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1 large cinnamon stick (smashed into smaller pieces), 4 large potatoes (cut into wedges or chunks), 5 large onions (peeled and sliced). The more onions, the better! 😉

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I like to use a Corningware casserole to cook this dish so, there is one thing less to wash.

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Heat up about 2 tbsps of vegetable or olive oil. Pour in the chicken together with the marinate and ctir for about 3 minutes. This step is to seal in the chicken juices to make the chicken tender. There will be some browning at the edges of the casserole and you have to be careful to scrape the sides down to prevent burning.

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Tip in the plate of potatoes, onions and cinnamon stick. Add in 1 tbsp salt, 2 tbsp oyster sauce and mix all the ingredients thoroughly, about 3 minutes.

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Add in about 2 cups of water – until the water level reached half the chicken and potatoes….stir to mix thoroughly and bring to a boil.

Lower heat to low and simmer chicken stew for about 40 minutes….be sure to stir every few minutes for even cooking as the water does not cover everything.

At the end of the cooking time, check the gravy to see if it is thick enough. If not, then use a cornstarch-water mixture to thicken it further.

Check the taste of the stew and adjust with more salt or soy sauce to your preference.

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Voila! Your simple yummy onion cinnamon chicken stew is ready. If your family can hang on a bit longer before you serve this (because the smell of this stew is so aromatic and appetising while you are cooking it), let the stew stand for about 30 minutes to 1 hour, so that the flavours are all totally infused.

I hope your family will love this chicken stew as mine does! 😀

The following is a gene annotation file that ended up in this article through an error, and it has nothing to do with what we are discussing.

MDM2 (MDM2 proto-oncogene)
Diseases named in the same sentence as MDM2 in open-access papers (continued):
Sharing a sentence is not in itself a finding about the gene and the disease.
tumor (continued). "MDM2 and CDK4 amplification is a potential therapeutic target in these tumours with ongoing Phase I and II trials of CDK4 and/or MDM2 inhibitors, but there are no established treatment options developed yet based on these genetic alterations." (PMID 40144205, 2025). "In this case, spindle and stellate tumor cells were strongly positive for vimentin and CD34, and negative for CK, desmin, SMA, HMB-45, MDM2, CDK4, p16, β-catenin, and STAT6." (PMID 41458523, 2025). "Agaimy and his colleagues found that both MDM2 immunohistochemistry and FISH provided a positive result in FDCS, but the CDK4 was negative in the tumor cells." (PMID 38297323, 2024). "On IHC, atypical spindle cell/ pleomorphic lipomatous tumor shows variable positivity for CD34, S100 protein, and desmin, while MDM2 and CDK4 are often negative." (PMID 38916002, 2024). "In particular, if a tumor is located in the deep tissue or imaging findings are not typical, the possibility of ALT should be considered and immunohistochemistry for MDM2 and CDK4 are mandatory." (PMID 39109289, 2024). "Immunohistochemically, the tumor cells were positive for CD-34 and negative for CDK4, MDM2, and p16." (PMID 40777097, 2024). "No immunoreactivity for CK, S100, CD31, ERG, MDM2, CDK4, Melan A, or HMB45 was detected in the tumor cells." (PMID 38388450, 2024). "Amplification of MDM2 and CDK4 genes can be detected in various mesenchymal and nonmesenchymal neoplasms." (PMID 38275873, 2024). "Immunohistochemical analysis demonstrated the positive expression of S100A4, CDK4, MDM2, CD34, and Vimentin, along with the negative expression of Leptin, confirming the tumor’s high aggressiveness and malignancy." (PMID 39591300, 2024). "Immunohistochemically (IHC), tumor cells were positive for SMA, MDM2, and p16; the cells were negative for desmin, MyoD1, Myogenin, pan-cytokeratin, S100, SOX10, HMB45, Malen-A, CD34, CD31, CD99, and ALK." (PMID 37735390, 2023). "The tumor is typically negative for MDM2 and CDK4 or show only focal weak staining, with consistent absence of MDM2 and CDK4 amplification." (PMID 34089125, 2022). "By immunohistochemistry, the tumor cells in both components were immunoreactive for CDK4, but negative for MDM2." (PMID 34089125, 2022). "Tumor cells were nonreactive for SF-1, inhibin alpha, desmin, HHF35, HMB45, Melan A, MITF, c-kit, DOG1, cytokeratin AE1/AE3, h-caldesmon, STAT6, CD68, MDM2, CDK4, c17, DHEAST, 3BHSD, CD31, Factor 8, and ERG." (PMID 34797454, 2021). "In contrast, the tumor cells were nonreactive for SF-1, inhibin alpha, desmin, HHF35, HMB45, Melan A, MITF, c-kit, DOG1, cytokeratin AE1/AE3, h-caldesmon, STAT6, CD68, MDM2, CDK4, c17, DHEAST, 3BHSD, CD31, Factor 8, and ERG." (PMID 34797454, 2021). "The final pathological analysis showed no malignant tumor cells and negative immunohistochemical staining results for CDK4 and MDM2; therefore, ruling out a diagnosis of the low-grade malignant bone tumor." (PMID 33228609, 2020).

Bon Appetit! 😀

Comments (40) »

Yummy Homemade Hainanese Chicken Rice

Good evening, dear friends 😀

On those days that I really don’t know what to cook, I would go for simple one-dish or one-pot type of meals. Hainanese Chicken Rice can be commonly found in almost every coffee shop and there is even a chain of restaurants specializing in selling Chicken Rice. So, I seldom cook this at home, unless I really ran out of ideas or motivation to plan a dinner menu.

Anyway, my kids love my home cooked version of Chicken Rice because mine is a bit different – they love the special black sauce and the green pea soup. I learned to cook this wonderful, yummy chicken rice from my late mother-in-law. 😀

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A plate of fragrant chicken rice with coriander leaves and green onion curls as garnishing, and some cucumber and tomato slices on the side

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A giant platter of perfectly cooked, moist “white cut chicken” or “pak cham gai” in Cantonese, garnished with some coriander leaves and green onion curls, and drizzled with ample fried golden shallot oil. Yummy! 😀

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…with some homemade dark sauce and pounded ginger-garlic chilli as dips

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… and a bowl of delicious green pea and chicken soup, with a sprinkle of chopped green onions and a few generous shakes of white pepper

The is a Chinese style of Chicken Rice that has its origins to a group of Hainanese migrants to South East Asia about 100 years ago. Hainan is an island located in the southern part of China. In Malaysia, most Hainanese ended up opening coffee shops which were popular due to their Hainanese style of brewing coffee and for their “yin-yeong” toasts. In addition to their famous Chicken Rice, Hainanese are very good cooks, often specializing in a fusion of Eastern and Western cuisine.

Here are the recipes to my version of Hainanese Chicken Rice. Please note that the portions here are huge as I like to cook ample servings of food. The leftovers can be eaten for lunch the following day. Alternative, the extra chicken pieces can be turned into “Salted Chicken” or “Harm Gai” for the next day. 💡

It is very tricky to get the timing just right for cooking the chicken for this dish. I have tried many methods such as steaming, boiling and in this recipe, I had used a combination of “dunking,” boiling and poaching to get the perfect texture and moistness of the chicken meat.